Domestic FBI operations have expanded dramatically since 9/11. Intrusive investigations are now permitted based on less evidence of wrongdoing than in the past. The 2008 Attorney General Guidelines for Domestic FBI Operations, in particular, allow the FBI to conduct “assessments” using techniques such as informants, “pretext interviews” in which an agent surreptitiously questions an individual, and 24-hour physical surveillance—even in the absence of any factual predicate for the investigation.

FBI Domestic Investigations and Operations Guide, 2008


Allowed ethnic profiling.

The FBI’s 2008 domestic investigations guide institutionalized suspicion of Muslim Americans by allowing the FBI to map “locations of concentrated ethnic communities” and “ethnic-oriented businesses and other facilities” as permissible means of gathering information about potential terrorism. The FBI has reportedly conducted such mapping in cities with concentrated Muslim populations in California, Michigan and Minnesota.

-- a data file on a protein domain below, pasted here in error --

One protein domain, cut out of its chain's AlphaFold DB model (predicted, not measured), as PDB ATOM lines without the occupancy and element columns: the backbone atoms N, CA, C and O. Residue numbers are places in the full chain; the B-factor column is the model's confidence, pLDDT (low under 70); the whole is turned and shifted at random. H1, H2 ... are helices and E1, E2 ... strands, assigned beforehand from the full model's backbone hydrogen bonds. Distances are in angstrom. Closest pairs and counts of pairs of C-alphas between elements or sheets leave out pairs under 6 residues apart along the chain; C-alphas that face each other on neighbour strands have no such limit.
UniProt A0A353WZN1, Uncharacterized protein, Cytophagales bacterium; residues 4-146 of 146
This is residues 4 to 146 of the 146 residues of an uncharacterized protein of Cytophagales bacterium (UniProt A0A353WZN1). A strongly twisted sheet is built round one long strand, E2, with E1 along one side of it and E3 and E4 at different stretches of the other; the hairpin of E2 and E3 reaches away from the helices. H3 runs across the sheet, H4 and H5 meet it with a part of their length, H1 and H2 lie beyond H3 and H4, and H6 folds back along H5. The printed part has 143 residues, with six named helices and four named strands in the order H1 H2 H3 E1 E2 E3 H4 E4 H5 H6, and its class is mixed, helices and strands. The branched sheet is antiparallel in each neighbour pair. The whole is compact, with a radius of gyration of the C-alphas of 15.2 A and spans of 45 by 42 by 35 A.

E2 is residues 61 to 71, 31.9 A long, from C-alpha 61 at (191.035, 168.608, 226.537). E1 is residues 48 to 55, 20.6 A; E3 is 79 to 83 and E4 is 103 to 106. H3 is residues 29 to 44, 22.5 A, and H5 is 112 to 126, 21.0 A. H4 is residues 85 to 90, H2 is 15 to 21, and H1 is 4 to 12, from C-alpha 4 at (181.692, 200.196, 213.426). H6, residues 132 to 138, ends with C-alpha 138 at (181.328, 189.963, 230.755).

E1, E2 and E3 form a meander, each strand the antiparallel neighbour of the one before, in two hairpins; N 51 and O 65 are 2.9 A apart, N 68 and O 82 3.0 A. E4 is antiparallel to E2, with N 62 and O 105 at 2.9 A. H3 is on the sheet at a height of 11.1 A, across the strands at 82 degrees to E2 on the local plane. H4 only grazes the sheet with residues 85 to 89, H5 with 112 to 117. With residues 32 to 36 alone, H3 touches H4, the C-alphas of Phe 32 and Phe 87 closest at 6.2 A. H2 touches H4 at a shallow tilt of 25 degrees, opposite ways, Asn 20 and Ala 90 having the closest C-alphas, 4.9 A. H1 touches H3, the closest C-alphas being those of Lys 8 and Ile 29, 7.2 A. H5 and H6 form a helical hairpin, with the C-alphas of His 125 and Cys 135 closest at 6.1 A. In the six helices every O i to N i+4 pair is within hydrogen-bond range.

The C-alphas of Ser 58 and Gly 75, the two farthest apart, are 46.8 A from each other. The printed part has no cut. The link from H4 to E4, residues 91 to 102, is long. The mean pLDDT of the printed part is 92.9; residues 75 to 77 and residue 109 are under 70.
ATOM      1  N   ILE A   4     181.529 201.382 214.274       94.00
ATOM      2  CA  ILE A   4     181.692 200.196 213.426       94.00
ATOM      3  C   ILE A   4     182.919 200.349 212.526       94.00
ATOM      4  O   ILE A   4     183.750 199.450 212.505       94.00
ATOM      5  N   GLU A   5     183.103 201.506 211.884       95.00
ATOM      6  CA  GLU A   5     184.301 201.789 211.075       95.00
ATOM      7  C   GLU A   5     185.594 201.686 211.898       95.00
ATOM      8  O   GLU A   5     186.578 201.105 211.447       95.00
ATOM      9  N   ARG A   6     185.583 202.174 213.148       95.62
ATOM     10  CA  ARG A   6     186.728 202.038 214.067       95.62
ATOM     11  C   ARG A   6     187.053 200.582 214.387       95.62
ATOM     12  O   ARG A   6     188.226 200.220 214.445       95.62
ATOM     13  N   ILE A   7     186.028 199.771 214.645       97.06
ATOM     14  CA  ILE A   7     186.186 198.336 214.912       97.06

Detainee Policy

Law change

What it means

Military Commissions Act of 2006
Detainee Treatment Act of 2005
Hamdi v. Rumsfeld
Rasul v. Bush
Boumediene v. Bush


Established the practice and limits of indefinite military detention at Guantánamo Bay.

After 9/11, the US began an unprecedented practice of holding so-called “enemy combatants” in military detention without charge and without according them the status or rights of prisoners of war. The Supreme Court essentially upheld this practice in 2004. But in the Hamdi and Rasul decisions of 2004 and again in 2008 with Boumediene v. Bush, the Court ruled that Guantánamo detainees were entitled to bring habeas corpus petitions in US courts to challenge whether they were properly found to be “enemy combatants.”

Although President Obama pledged to close the prison at Guantánamo Bay, Congress has enacted laws prohibiting the transfer of detainees to the US and imposing obstacles (that are in some cases insurmountable) to transferring detainees to other countries. Moreover, regardless of whether the prison is closed, the Obama administration has determined that it will continue to hold several of the men currently at Guantánamo without trial because the evidence against them is either insufficient or tainted by torture.